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State of Washington Informative - Battle Over Initiative 1183

Review by Starlord on 2011-10-14
We are embroiled in a battle right now over an initiative to get the state of Washington out of the business of selling liquor. To those who do not live in Washington, the state is the only source for hard liquor. I am one who feels the state has no business sellinng booze, so of course, I am in favor of 1183 passing. The opponents have been waging a campaign based in emotion and putting forth a lot of false information. While I respect the opinions of those who do the commercials, what it comes down to, the have lost a loved one in a drunk driving accident. Just as Ted Kennedy blamed the guns for the death of his brothers, and did everything he could to kill the Second Amendment, these people, for whatever reason, think that keeping the sale of liquor a state function. They claim there will be a 27 percent tax put on us. The Attorney General has declared this to be false and misleading, and it was rejected by the Superior Court in Thurston County, where the state capital is located. They claim that a thousand mini-marts will be able to sell booze, while the initiative forbids that idea. The opponents claim that police stings CONDUCTED IN WASHINGTON show that said non-state liquor outlets, of which there are none, have been shown to sell liquor to teens. Since there are no non-state liquor stores, where are these stings being conducted? The initiative specifically doubles the fines and other actions for selling liquor to kids. Maybe they were conducting these stings on the sales of beer or wine, which can be bought in many places, the initiative's purpose is to do away with the 100 million dollars a year the state liquor stores cost us, do away with the monopoly prices and give customers the benefits of comptetion in the marketplace, and provide funding for more police, fire and other emergency services, without raising taxes. I urge other members who live in Washington to vote Yes on I-1183.
Comments:11 Replies - Latest reply on 2011-11-10
Posted by Anonymous on 2011-10-14:
Shouldn't this be in the "News/Politics" section?
Posted by trmn8r on 2011-10-14:
The same thing is happening here in Pennsylvania, where it is the same for hard liquor. Beer is sold at outlets that are private.

It used to be that going to the liquor store was a bad experience. The employees were surly and not helpful. That changed several years ago, and I find them quite helpful and knowledgeable. However, there seems to be widespread support for getting out of the liquor sales business, which I agree with.

I don't see any good reason a state should be selling liquor.
Posted by lexophiliac on 2011-10-14:
Good review Star. I too have been following the debate closely, weighing both sides of the issue against my personal feelings on the subject, and have been researching statistics and other states laws.
Posted by Old Timer on 2011-10-14:
Utah, Washington and Oregon have had some strange liquor laws and systems over the years. When I used to travel to Utah for biz I had a club where I had a bottle in a locker. Then I would have to buy a set-up for around $3.00. It was a glass, ice and my mix, then I would pour my own booze.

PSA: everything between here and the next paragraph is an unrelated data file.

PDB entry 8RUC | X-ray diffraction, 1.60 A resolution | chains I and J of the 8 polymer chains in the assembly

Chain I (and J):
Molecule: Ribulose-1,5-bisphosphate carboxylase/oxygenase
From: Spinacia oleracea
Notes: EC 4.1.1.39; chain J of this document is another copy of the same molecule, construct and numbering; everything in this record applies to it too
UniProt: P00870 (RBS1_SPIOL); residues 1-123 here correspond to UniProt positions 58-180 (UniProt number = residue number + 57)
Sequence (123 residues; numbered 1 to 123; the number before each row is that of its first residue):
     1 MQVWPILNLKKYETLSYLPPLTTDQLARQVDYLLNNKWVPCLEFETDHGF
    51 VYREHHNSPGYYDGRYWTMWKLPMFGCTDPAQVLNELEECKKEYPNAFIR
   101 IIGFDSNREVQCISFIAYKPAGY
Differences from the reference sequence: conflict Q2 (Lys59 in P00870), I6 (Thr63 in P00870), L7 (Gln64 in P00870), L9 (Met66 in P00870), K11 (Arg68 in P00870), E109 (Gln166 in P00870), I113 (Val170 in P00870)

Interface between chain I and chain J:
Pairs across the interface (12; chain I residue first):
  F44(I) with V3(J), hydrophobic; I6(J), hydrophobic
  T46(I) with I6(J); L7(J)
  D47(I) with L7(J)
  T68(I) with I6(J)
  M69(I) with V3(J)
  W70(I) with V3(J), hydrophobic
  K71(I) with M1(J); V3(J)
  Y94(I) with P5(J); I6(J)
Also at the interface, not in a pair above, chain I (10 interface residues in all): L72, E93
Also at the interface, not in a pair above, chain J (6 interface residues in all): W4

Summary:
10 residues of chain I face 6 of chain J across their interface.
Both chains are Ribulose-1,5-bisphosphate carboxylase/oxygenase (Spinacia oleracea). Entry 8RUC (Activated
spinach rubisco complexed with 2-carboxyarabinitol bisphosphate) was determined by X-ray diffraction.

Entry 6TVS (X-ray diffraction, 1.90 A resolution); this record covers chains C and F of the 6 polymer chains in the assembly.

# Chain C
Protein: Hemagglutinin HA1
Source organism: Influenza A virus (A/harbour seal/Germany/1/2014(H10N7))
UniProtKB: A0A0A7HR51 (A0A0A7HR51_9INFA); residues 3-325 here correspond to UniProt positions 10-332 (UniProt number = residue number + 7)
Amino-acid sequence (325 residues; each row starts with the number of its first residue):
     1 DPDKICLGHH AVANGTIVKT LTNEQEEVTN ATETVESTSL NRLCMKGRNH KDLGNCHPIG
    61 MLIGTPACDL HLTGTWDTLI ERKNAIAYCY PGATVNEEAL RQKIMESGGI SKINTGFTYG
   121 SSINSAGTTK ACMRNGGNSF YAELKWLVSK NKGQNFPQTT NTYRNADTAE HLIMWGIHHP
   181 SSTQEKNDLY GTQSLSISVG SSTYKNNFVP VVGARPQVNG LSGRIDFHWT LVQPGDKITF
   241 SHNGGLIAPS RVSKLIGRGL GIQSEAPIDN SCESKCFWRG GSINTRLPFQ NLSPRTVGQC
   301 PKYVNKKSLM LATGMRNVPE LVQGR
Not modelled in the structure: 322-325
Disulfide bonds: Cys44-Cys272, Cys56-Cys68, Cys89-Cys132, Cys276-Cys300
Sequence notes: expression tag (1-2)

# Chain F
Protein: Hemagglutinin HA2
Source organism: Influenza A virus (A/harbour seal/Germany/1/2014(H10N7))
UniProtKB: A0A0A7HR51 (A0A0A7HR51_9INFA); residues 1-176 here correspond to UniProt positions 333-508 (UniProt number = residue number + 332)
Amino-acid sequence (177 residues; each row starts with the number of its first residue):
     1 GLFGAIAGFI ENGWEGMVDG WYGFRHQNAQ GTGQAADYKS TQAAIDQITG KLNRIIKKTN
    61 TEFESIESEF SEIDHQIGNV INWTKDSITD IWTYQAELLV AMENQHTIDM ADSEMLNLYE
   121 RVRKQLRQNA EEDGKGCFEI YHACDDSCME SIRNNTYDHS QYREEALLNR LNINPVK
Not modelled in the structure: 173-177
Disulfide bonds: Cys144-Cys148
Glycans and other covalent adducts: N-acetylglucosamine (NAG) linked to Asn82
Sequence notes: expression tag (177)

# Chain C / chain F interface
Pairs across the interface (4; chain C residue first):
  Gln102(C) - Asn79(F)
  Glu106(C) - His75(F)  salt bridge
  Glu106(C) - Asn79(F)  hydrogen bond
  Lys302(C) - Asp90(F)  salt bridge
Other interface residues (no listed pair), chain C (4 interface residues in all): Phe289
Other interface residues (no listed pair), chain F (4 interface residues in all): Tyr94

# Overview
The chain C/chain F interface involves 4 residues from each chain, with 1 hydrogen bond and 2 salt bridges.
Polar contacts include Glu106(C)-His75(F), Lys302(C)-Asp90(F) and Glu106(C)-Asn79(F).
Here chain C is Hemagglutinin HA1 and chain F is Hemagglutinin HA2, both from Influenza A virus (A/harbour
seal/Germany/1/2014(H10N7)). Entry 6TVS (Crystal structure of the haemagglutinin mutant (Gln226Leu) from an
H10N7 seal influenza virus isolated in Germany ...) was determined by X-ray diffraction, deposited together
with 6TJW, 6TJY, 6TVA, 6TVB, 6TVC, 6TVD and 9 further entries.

Before going into Oregon from California some of the busiest shops are the large liquor stores right at the border. Load up as it gets tough to get a beer or drink in a lot of places.
Posted by trmn8r on 2011-10-14:
Old_Timer -> Back in the day, which was like 60-70 years ago, I visited friends in Utah. At the bar, they would give you a small bottle of liquor and a glass with the rest. You had to leave the bar counter before mixing them together. That is my memory anyway.
Posted by Alain on 2011-10-14:
They still use that system in some counties in NC, I beleive, Trmn8r. They call them 'set ups'. It'll be interesting to see what happens in PA, as well as Washington.
Posted by Clamshell on 2011-10-14:
Interesting that you used Ted Kennedy as 'blaming' guns, but didn't mention Ms. Kopechne and his drunk "prayer time" accident.



Posted by Starlord on 2011-10-15:
I saw a bumper sticker I jusr loved once. "My gun has killed fewer people than Ted Kennedy's car." I feel for the people who lost loved ones to drunk drivers, but it has nothing, really to do with whether or not liquor sales is a legitimate function of government. As far as beer and wine go, they are sold by private businesses here, but the state controls their distribution. I understand that under 1183, that would be unchanged. I was a deputy sheriff in Arizona, and the opponents are making a fuss over the fact that the state only has 51 liquor control agents. They can do what Arizona did and train commissioned police officers and empower them to enforce liquor laws. After we received the training and were certified, we became the most hated people by the bars in our district. In our district alone, they had, in effect, nine more agents, and we enjoyed the compliance checks.
Posted by Old Timer on 2011-10-15:
Starlord, I remember the good old days at the Colorado River. If we were on the Az side on a Sunday morning and we ran out of beer, too bad. No beer till 12:00 noon. We would take the boat accross the river to buy our beer.

I was always amazed at how someone would say "you know there is only one beer left" always about 10:00am on Sunday in 110' heat.
Posted by Starlord on 2011-10-15:
OT, been there, done that, didn't even get the lousy ball cap or t-shirt. Thnx.
Posted by lexophiliac on 2011-11-10:
Well Star, the most costliest initiative in Washington state history has passed. 1183 is a done dada.

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